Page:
- Bicycle lanes near George Mason, MacArthur and Mount Vernon Elementary Schools
- A median refuge, signal improvements and new, accessible pedestrian signals at Mount Vernon School
- Sidewalk concept development and alternatives for Cambridge Drive near MacArthur Elementary
- Intersection reconstruction at Monticello Ave and Cameron Mills Blvd near George Mason Elementary
- Intersection reconstruction at Reed Avenue and Commonwealth Avenue near Cora Kelly Elementary
- Median islands, sidewalk and crosswalks near Polk Elementary
- Speed cushions and crossing improvements on Monticello Blvd near George Mason Elementary
- Citywide flashing school zone signs
Frequently Asked Questions (FAQs)
What is a walk audit?
A walk audit is an evaluation of walking and biking conditions near schools. Walk audits are performed during either the time of arrival or dismissal of students and help to assess the condition of sidewalks, crosswalks, signs, and behavior of students, parents and commuters that use the corridors used by students to get to school. One objective of a walk audit is to identify and document factors that hinder students from walking or bicycling to school. Some of these hindrances include, but are not limited to the width of sidewalks, volume of traffic, street signs and lighting, availability of bicycle lanes and topography.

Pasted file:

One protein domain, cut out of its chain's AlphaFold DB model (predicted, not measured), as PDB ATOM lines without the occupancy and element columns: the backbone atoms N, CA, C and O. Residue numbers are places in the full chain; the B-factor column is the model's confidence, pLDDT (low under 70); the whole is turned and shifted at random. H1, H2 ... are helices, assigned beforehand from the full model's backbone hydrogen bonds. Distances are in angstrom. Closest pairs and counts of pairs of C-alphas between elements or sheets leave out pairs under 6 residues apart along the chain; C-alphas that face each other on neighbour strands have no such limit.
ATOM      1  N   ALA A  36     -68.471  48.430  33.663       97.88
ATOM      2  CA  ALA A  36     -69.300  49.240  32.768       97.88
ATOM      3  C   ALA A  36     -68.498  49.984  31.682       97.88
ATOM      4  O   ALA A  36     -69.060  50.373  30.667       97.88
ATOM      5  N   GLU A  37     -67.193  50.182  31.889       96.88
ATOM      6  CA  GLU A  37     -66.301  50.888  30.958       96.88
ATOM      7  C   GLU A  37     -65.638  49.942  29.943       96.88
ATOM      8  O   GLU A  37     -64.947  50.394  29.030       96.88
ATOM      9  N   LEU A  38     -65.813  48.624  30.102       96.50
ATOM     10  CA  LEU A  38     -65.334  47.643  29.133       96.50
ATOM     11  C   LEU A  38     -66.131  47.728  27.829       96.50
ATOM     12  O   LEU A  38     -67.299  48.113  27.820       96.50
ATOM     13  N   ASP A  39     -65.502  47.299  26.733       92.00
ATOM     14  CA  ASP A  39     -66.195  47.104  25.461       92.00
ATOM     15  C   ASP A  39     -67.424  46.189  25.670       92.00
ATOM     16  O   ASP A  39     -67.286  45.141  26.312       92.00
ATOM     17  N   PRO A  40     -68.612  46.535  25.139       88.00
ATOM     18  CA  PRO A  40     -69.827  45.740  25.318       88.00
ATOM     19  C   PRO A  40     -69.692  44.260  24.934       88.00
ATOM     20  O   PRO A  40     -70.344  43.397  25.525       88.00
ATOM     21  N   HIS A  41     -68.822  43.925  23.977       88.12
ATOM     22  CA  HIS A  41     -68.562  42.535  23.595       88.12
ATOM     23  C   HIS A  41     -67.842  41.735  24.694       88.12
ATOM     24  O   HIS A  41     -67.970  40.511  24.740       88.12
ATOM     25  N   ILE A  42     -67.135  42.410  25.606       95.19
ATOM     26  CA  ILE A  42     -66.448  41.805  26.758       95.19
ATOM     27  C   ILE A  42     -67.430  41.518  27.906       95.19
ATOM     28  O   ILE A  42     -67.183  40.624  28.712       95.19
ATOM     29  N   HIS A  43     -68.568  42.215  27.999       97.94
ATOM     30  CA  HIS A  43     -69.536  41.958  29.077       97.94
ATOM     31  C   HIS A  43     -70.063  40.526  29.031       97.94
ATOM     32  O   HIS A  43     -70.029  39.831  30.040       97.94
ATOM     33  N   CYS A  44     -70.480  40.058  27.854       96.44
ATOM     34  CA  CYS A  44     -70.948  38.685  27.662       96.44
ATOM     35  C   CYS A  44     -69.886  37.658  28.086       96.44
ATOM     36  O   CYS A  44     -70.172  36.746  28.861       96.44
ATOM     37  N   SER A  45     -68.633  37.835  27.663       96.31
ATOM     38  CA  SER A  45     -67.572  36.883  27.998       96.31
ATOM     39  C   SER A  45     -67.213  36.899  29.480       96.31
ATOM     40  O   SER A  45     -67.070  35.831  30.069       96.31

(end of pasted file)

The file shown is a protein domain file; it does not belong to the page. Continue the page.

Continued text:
Information recorded from a walk audit will be used to inform and prioritize future infrastructure improvement plans through the Complete Streets program. Improvements may include curb extensions, traffic calming, crossings, or better wayfinding to schools along accessible routes.
Who is involved in walk audits?
A walk audit is performed by a multidisciplinary group to examine conditions. This group includes trained professionals, engineers, planners, pedestrian and bicycle specialists, school administration, volunteers, and parents.
What is the purpose of a walk audit?
The purpose of a walk audit is to identify and record concerns for students as they walk or bike to school. Information recorded from the audit will be used to inform and prioritize future infrastructure improvement plans through the Complete Streets program. Improvements may include curb extensions, traffic calming, crossings, or better wayfinding to schools along accessible routes. Programmatic recommendations to increase safe walking and biking to schools will also be included in the final reports and will be considered for implementation by ACPS.
How is the Safe Routes to School program funded?
The Safe Routes to School Program is funded in the City's Capital Improvement Program. Additional funding may be available through regional, state, and federal grants.
Does the Safe Routes to School Program include crossing guards?
Crossing guards are an important element of providing safe routes for kids to walk or bike to school. The City's crossing guard program is managed by the Alexandria Police Department.
Visit Alex311 to contact staff with questions or comments about the Safe Routes to School Program.